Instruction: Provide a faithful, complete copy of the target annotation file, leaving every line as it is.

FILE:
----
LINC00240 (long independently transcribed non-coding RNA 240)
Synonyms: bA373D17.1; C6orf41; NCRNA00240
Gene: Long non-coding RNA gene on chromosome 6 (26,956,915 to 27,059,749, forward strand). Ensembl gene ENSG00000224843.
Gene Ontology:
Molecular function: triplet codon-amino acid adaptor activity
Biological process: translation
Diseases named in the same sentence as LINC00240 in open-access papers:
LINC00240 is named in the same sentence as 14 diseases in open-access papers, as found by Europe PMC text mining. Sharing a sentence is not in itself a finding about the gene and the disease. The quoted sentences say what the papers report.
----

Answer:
LINC00240 (long independently transcribed non-coding RNA 240)
Synonyms: bA373D17.1; C6orf41; NCRNA00240
Gene: Long non-coding RNA gene on chromosome 6 (26,956,915 to 27,059,749, forward strand). Ensembl gene ENSG00000224843.
Gene Ontology:
Molecular function: triplet codon-amino acid adaptor activity
Biological process: translation
Diseases named in the same sentence as LINC00240 in open-access papers:
LINC00240 is named in the same sentence as 14 diseases in open-access papers, as found by Europe PMC text mining. Sharing a sentence is not in itself a finding about the gene and the disease. The quoted sentences say what the papers report.